Aminopeptidases/genetics , Betacoronavirus/immunology , Coronavirus Infections/genetics , Immunization/methods , Leukocytes, Mononuclear/virology , Macrophages/virology , Pneumonia, Viral/genetics , Protein Isoforms/genetics , Antigen Presentation/genetics , Blood Donors , Cell Line, Tumor , Coronavirus Infections/virology , Gene Expression/immunology , Genotype , HIV Infections/genetics , HIV Infections/virology , HIV-1/immunology , Humans , Leukocytes, Mononuclear/metabolism , Macrophages/metabolism , Minor Histocompatibility Antigens/genetics , Pandemics , Pneumonia, Viral/virology , Polymorphism, Single Nucleotide , RNA, Messenger/genetics , RNA, Messenger/metabolism , Transcription, Genetic/immunology
3.
Immunity ; 53(3): 685-696.e3, 2020 09 15.
Article in English | MEDLINE | ID: covidwho-716745

ABSTRACT

The coronavirus disease 2019 (COVID-19) pandemic poses a current world-wide public health threat. However, little is known about its hallmarks compared to other infectious diseases. Here, we report the single-cell transcriptional landscape of longitudinally collected peripheral blood mononuclear cells (PBMCs) in both COVID-19- and influenza A virus (IAV)-infected patients. We observed increase of plasma cells in both COVID-19 and IAV patients and XIAP associated factor 1 (XAF1)-, tumor necrosis factor (TNF)-, and FAS-induced T cell apoptosis in COVID-19 patients. Further analyses revealed distinct signaling pathways activated in COVID-19 (STAT1 and IRF3) versus IAV (STAT3 and NFκB) patients and substantial differences in the expression of key factors. These factors include relatively increase of interleukin (IL)6R and IL6ST expression in COVID-19 patients but similarly increased IL-6 concentrations compared to IAV patients, supporting the clinical observations of increased proinflammatory cytokines in COVID-19 patients. Thus, we provide the landscape of PBMCs and unveil distinct immune response pathways in COVID-19 and IAV patients.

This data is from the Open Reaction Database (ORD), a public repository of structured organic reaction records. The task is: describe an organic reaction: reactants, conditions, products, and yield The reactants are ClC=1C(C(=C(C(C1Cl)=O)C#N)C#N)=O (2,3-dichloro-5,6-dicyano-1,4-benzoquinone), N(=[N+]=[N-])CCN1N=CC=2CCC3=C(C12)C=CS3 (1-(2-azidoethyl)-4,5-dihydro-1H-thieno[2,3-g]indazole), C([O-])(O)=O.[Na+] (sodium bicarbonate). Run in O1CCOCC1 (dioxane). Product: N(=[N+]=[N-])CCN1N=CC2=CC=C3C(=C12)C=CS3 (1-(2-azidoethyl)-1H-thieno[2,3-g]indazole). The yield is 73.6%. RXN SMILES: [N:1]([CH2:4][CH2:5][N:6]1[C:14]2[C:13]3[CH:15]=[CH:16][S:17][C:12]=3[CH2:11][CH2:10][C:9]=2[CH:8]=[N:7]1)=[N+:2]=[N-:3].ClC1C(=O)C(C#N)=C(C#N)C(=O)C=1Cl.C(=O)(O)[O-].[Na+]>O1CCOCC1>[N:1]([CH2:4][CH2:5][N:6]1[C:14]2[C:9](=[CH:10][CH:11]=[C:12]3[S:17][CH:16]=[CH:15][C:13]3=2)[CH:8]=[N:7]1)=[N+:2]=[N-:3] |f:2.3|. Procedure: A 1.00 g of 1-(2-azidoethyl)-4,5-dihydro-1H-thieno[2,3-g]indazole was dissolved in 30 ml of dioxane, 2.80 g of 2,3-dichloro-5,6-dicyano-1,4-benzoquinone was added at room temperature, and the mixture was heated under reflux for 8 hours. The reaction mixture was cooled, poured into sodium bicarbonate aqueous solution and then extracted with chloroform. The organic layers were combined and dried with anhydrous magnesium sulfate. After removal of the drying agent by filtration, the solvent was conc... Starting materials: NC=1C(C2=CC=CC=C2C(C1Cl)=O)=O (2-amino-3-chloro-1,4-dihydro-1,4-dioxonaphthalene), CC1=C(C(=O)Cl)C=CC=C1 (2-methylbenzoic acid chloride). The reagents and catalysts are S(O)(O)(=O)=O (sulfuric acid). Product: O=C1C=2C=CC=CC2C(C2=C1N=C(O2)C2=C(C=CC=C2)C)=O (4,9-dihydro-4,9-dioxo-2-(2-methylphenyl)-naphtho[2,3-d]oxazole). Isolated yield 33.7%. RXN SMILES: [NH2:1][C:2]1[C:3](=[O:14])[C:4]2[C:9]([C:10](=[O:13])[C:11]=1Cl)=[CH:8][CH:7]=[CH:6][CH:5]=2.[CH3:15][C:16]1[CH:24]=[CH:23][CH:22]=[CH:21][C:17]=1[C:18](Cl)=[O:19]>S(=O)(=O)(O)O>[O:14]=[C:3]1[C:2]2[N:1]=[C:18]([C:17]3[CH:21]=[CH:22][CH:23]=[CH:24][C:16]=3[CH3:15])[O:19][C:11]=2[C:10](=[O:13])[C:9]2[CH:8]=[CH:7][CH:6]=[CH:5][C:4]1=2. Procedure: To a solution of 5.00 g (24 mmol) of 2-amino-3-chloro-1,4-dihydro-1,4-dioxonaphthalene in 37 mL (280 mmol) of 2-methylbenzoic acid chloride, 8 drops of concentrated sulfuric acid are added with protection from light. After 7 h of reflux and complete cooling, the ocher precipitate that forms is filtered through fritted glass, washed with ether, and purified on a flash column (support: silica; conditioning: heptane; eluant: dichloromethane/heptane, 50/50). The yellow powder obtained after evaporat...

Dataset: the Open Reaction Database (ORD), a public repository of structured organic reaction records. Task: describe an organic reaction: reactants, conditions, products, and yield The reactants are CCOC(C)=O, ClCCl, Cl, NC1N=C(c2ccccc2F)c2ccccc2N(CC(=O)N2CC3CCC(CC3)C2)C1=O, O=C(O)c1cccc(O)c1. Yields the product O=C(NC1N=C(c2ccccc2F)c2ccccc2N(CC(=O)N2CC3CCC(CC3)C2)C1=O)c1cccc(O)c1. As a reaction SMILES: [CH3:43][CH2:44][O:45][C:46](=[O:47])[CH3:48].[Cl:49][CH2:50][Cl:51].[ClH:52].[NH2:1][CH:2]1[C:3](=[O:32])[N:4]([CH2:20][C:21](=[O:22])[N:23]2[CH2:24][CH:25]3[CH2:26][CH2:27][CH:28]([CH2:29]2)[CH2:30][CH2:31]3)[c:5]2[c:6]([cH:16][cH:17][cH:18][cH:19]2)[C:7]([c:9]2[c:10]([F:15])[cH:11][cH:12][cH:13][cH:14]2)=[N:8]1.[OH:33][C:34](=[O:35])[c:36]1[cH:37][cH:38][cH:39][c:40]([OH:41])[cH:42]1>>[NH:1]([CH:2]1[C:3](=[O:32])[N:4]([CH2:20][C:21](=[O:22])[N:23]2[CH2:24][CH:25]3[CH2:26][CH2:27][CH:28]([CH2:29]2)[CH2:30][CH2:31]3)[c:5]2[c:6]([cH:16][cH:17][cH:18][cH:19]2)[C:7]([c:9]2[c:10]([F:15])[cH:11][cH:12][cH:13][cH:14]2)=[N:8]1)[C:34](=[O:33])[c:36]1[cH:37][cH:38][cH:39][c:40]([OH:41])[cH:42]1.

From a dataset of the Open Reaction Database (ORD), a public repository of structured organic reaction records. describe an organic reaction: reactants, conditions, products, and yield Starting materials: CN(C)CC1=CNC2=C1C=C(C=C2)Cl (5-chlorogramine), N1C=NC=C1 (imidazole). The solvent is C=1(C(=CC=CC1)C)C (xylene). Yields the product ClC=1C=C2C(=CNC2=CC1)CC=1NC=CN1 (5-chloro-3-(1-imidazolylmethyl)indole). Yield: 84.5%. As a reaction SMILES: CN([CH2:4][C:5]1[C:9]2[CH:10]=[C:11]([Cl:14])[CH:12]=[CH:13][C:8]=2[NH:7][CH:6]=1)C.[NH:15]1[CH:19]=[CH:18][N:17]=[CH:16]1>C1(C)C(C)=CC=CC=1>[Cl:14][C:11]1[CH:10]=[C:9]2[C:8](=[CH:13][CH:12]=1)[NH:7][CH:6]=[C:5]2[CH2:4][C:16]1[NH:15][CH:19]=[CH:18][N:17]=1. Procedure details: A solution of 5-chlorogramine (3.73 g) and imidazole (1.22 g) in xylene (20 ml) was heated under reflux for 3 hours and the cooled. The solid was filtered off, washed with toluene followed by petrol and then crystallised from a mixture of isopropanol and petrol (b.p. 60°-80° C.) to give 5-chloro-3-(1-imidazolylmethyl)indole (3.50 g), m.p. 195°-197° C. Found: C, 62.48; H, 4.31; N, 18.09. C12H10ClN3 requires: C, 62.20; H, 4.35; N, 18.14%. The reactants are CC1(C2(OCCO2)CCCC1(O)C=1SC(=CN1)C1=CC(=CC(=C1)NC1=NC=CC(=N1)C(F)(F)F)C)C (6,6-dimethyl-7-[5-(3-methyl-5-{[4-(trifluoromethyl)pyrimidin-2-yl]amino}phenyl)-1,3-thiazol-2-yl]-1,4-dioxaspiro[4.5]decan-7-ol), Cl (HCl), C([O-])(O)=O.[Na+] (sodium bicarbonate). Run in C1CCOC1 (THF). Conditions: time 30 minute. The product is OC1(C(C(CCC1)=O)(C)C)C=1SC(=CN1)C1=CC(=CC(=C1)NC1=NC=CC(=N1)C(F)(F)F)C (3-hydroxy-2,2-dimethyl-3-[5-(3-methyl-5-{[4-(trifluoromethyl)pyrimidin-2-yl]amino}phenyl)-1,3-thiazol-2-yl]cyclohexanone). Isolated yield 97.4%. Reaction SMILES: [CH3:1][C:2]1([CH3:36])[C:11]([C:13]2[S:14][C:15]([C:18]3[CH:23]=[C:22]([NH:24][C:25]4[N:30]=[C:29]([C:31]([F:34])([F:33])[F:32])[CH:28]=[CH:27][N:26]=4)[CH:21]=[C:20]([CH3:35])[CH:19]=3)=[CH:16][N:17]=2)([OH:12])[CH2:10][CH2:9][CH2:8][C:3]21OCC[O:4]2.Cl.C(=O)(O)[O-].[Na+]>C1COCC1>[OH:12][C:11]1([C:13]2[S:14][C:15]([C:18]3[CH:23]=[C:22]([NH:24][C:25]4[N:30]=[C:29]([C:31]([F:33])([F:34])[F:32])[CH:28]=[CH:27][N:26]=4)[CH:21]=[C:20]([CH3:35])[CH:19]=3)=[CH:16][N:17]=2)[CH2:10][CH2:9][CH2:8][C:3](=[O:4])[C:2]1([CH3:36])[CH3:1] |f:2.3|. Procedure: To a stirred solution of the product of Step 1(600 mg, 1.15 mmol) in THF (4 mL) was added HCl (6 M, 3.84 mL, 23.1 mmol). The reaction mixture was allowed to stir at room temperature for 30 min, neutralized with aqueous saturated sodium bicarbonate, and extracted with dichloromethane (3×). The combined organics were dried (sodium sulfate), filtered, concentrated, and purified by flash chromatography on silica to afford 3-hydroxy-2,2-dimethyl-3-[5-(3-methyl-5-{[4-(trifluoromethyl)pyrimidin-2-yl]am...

Subject(s)
Coronavirus Infections/immunology , Cytokines/immunology , Influenza, Human/immunology , Leukocytes, Mononuclear/immunology , Pneumonia, Viral/immunology , Signal Transduction/immunology , Betacoronavirus/immunology , Humans , Influenza A Virus, H1N1 Subtype/immunology , Pandemics
4.
Science ; 369(6508): 1210-1220, 2020 09 04.
Article in English | MEDLINE | ID: covidwho-704393

ABSTRACT

Coronavirus disease 2019 (COVID-19) represents a global crisis, yet major knowledge gaps remain about human immunity to severe acute respiratory syndrome coronavirus 2 (SARS-CoV-2). We analyzed immune responses in 76 COVID-19 patients and 69 healthy individuals from Hong Kong and Atlanta, Georgia, United States. In the peripheral blood mononuclear cells (PBMCs) of COVID-19 patients, we observed reduced expression of human leukocyte antigen class DR (HLA-DR) and proinflammatory cytokines by myeloid cells as well as impaired mammalian target of rapamycin (mTOR) signaling and interferon-α (IFN-α) production by plasmacytoid dendritic cells. By contrast, we detected enhanced plasma levels of inflammatory mediators-including EN-RAGE, TNFSF14, and oncostatin M-which correlated with disease severity and increased bacterial products in plasma. Single-cell transcriptomics revealed a lack of type I IFNs, reduced HLA-DR in the myeloid cells of patients with severe COVID-19, and transient expression of IFN-stimulated genes. This was consistent with bulk PBMC transcriptomics and transient, low IFN-α levels in plasma during infection. These results reveal mechanisms and potential therapeutic targets for COVID-19.


Subject(s)
Betacoronavirus/immunology , Coronavirus Infections/immunology , Pneumonia, Viral/immunology , Cytokines/blood , DNA, Bacterial/blood , Dendritic Cells/immunology , Dendritic Cells/metabolism , Female , Flow Cytometry , HLA-DR Antigens/analysis , Humans , Immunity , Immunity, Innate , Immunoglobulins/blood , Immunoglobulins/immunology , Inflammation Mediators/blood , Interferon Type I/metabolism , Leukocytes, Mononuclear/immunology , Leukocytes, Mononuclear/metabolism , Lipopolysaccharides/blood , Male , Myeloid Cells/immunology , Myeloid Cells/metabolism , Pandemics , Signal Transduction , Single-Cell Analysis , Systems Biology , TOR Serine-Threonine Kinases/metabolism , Transcription, Genetic , Transcriptome
5.
Circ Arrhythm Electrophysiol ; 13(8): e008627, 2020 08.
Article in English | MEDLINE | ID: covidwho-641777

ABSTRACT